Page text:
Super Mario 3D World Review: Miyamoto Got a Cat
Updated: Feb 21, 2021
Super Mario 3D World is the latest in a long line of games ported from the Wii U to the Switch, where they can get a sizable audience for the first time. It's a little surprising that Nintendo waited so long to bring a well-received title from the biggest franchise over, but I'd guess that was done to avoid cannibalizing Odyssey sales. It also gave them time to develop Bowser's Fury, an entirely separate title shipped together with SM3DW that I have not yet played and that has no bearing on this review.
SM3DW plays like a fusion of New Super Mario Bros and Super Mario Odyssey. The level design is classic NSMB with a third dimension, and it's easy to draw a line straight from SM3DW's Green Stars hiding in each level to SMO's Moons rewarding exploring the environment as much as completing objectives. There are some powers, like the Cat Suit, that weren't in either of those games, but I don't think those shake things up so much that the game won't be familiar if you've played one or both of them. In particular, the difficulty takes from a slightly toned-down version of NSMB. I am not a Mario pro and was able to get through without any game overs, but I got down to 4 or fewer lives a handful of times.
Let's start with the positives. SM3DW has fantastic level variety and effectively builds on its ideas. You'll see most of the level archetypes in the first half of the game, but then the second half starts smashing them together to create new challenges or simply making the same idea more complex. The soundtrack is, as always, phenomenal. Co-op is less punishing than in some other platformers because surviving players basically act like a life ring for everyone else. You'll appear in a bubble a few seconds after dying, and another player can pop it to bring you back right there.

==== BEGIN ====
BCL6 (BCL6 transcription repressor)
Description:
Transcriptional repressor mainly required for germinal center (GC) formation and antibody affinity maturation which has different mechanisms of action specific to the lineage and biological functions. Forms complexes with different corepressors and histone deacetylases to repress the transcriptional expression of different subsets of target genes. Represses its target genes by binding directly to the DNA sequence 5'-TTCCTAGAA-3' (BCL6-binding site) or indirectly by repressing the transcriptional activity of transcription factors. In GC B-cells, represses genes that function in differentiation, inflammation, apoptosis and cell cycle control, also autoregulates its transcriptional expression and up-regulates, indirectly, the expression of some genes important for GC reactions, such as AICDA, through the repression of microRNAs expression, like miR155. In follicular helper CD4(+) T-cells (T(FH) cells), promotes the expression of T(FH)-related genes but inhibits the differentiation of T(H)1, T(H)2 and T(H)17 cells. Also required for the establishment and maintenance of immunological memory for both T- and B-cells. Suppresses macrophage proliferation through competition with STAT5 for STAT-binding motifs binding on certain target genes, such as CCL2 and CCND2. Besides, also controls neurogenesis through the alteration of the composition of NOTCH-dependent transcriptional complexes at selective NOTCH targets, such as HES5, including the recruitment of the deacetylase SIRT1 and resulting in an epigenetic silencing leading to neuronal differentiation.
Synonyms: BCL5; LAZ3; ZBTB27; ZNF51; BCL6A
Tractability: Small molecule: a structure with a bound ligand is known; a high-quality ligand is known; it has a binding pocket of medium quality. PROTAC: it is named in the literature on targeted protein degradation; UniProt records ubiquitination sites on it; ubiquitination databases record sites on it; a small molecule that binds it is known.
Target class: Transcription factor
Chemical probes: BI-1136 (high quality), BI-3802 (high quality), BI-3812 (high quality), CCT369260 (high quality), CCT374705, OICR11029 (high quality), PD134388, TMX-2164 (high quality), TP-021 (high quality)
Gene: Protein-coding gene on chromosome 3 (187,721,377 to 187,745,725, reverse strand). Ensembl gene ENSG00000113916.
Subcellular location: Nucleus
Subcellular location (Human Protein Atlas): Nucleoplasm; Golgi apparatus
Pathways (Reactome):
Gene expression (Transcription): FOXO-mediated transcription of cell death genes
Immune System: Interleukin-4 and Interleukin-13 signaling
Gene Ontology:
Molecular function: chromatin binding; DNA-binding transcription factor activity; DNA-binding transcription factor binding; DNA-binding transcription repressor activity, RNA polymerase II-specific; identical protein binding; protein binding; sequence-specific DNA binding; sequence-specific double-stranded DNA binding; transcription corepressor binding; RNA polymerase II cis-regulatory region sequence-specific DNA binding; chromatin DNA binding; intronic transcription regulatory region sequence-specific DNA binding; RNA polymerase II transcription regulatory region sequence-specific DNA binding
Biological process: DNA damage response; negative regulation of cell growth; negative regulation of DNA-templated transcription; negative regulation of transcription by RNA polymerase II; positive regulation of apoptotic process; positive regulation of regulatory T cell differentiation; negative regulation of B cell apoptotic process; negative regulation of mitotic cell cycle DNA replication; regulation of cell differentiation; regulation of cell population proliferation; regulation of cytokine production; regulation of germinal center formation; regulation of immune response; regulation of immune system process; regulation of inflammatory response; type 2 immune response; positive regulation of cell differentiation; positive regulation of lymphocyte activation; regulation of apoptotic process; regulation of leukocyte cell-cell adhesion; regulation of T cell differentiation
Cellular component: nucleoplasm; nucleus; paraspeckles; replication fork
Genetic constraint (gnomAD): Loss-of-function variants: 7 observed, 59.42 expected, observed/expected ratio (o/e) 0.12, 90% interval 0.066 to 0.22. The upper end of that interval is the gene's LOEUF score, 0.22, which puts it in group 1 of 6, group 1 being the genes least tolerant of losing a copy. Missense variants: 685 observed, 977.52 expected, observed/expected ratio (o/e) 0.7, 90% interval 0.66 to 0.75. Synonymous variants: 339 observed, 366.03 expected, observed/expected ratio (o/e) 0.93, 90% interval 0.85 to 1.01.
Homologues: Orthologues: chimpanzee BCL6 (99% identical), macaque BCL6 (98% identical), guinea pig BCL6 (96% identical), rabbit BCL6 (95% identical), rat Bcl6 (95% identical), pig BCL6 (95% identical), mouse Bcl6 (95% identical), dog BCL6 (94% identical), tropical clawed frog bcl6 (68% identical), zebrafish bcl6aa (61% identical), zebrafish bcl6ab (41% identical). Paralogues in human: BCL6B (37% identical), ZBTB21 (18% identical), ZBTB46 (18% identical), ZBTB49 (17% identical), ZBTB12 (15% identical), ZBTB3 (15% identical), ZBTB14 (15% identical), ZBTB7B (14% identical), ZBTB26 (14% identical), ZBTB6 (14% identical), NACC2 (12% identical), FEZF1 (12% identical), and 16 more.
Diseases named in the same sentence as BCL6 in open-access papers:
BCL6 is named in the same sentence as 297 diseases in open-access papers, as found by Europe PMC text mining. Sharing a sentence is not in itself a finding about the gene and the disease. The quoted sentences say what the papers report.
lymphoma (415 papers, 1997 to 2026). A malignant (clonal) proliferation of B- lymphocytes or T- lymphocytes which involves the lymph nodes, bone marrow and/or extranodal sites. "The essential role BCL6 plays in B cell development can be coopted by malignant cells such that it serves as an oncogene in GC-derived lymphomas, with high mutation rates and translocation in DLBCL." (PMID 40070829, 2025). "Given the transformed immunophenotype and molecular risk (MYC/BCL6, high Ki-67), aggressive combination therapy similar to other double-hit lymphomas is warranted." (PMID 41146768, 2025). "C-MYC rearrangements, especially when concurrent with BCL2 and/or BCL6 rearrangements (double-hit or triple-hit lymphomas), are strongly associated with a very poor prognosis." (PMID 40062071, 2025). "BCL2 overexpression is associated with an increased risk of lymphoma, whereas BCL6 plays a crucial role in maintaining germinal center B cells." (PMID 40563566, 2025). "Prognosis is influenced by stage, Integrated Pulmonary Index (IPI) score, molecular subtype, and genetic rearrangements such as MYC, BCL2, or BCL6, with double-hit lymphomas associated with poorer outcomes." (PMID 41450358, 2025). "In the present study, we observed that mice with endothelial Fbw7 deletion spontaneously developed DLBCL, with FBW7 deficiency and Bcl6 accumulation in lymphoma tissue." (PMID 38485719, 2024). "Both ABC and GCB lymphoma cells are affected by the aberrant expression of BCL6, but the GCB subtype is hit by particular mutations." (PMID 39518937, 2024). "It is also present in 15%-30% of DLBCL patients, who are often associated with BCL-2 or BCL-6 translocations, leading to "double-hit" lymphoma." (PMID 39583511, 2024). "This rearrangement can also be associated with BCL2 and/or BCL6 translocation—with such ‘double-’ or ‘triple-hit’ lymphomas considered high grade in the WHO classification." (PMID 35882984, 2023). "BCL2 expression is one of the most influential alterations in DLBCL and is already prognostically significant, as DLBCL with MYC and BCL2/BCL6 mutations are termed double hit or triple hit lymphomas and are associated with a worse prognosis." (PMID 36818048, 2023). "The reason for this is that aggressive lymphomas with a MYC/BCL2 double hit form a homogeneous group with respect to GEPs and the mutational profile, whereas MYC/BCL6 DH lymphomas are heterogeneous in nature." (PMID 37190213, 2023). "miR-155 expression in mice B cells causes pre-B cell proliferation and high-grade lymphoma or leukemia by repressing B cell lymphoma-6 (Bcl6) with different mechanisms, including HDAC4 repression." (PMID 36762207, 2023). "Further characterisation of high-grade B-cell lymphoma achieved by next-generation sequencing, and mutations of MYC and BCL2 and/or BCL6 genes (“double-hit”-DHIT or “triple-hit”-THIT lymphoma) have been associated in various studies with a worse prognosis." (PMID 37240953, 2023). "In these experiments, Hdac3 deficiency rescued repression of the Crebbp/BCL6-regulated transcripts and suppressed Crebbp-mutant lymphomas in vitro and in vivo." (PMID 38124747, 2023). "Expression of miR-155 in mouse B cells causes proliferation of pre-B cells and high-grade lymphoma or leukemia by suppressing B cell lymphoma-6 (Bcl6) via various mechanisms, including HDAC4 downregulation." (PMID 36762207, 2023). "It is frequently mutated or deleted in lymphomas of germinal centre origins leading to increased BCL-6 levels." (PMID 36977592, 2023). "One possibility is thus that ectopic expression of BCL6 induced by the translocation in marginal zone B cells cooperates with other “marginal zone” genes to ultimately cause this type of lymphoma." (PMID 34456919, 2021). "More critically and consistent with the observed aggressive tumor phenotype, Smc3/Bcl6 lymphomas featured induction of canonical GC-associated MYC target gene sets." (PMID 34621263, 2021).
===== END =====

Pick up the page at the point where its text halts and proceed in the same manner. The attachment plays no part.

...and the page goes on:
Unfortunately, SM3DW also comes with a host of minor flaws that add up to a fair bit of frustration. The most egregious is the baffling decision to map jump to A/B and then practically every other action to X/Y. Want to run? Y. Attack? Y. Grab? Y. This is aggravating in boss fights where you need to pick something up, and it's often easier to deliberately take damage and lose your attack ability than to fight with the controls. In a similar vein, the camera usually doesn't rotate freely for no obvious reason, meaning it's sometimes just trapped at a bad angle and the game won't let you fix it. But as obnoxious as both of those are, I think most of my deaths came from the Cat Suit automatically starting a wall climb when you jump and then not allowing any way off the wall except jumping backwards off of it and sliding down. It should be minor, but accidental wall climbs happen constantly and they result in death way too often.
That said, even though my negatives paragraph is twice as long as the positives, it's the good parts that win out. This is still a Mario title, after all. You know what you're getting by now. I think another pass at the controls and camera for the port could've made this an exceptional game, but even with those problems it's still a very good one. Give it a chance if, like me, you missed it the first time around.
Time to finish: Probably a bit under 10 hours to see the credits. Much more for 100%.
MSRP: $60, but Bowser's Fury comes with